A jukebox musical is the epitome of reverse-engineered entertainment. Take a set of songs linked together by a common thread arrange them for Broadway belters and fill in the gaps with enough narrative to convince the audience they're not sitting through a large-scale cover band concert. Silly satisfying and familiar — the perfect combination for a crowd-pleaser. Rock of Ages the big screen adaptation of the hit stage musical manages to make the simplistic formula feel even lazier. Starting off like a full-on '80s movie spoof Rock of Ages quickly loses footing with a bombardment of overproduced tunes lip-synced by its celebrity cast. Simply put: it doesn't rock. At all.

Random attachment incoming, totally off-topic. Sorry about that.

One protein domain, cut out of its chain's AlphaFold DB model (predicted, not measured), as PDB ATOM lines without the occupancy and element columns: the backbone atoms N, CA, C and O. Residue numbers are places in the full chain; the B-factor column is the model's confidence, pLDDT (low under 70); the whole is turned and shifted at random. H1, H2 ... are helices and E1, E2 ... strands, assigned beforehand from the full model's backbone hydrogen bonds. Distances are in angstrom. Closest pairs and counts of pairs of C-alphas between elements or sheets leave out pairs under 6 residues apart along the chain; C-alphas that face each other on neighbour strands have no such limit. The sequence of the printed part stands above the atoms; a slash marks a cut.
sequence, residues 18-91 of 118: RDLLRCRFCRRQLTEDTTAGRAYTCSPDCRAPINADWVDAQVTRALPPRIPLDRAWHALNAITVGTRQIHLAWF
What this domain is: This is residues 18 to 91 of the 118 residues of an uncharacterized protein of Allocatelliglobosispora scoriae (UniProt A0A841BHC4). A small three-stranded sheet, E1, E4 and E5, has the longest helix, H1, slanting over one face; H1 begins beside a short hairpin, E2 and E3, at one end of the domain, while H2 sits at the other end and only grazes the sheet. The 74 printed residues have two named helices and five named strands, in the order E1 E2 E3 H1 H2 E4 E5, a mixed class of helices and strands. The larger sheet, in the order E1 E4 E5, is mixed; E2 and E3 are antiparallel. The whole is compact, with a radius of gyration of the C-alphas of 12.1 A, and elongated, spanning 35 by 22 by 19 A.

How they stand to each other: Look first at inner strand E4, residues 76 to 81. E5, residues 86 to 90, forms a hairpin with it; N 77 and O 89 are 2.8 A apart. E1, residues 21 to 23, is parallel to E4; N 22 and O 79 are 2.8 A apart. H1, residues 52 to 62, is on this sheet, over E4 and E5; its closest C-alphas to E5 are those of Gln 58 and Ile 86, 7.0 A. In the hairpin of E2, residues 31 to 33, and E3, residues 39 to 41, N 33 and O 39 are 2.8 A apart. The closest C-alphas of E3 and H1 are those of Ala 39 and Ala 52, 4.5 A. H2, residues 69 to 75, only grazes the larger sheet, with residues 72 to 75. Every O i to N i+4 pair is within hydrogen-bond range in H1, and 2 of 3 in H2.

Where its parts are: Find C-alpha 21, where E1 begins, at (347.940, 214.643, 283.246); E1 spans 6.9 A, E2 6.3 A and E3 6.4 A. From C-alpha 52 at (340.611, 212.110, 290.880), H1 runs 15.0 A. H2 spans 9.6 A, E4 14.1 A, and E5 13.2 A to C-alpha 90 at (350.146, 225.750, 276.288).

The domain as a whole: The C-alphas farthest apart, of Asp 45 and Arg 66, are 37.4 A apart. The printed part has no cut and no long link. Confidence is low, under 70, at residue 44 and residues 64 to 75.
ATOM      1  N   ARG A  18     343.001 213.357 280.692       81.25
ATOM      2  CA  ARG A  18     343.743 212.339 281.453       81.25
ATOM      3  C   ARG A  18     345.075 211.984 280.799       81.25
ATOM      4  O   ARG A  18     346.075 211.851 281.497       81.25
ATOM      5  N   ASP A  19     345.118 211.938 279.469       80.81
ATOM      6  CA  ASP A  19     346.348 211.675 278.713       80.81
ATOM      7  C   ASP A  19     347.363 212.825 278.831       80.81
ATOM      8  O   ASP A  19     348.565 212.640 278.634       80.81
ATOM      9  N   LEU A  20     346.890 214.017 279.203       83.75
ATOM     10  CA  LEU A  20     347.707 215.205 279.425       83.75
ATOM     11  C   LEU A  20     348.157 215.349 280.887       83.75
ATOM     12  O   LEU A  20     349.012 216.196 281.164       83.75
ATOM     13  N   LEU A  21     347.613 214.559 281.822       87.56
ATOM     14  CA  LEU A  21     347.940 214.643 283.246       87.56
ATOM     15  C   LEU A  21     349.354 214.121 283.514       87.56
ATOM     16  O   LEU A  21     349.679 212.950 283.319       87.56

The film opens with small town Kansas gal Sherrie Christian (Julianne Hough) hopping on a bus to make it big in Hollywood. There's a glimmer of hope as she duets Night Ranger's "Sister Christian" with a bus driver — maybe Rock of Ages really will be this fun and absurd. But when Sherrie arrives at The Bourbon Room the city's premiere rock club and only second to Disneyland as the least threatening place in L.A. the movie spins out of control. Sherrie quickly strikes up a relationship with bartender/aspiring musician Drew (Diego Boneta) is hired by club owner Dennis Dupree (Alec Baldwin) and his second-in-command Lonny (Russell Brand) and becomes entangled in the joint's big attempt to stay afloat: the legendary Stacee Jaxx's (Tom Cruise) last concert before going solo.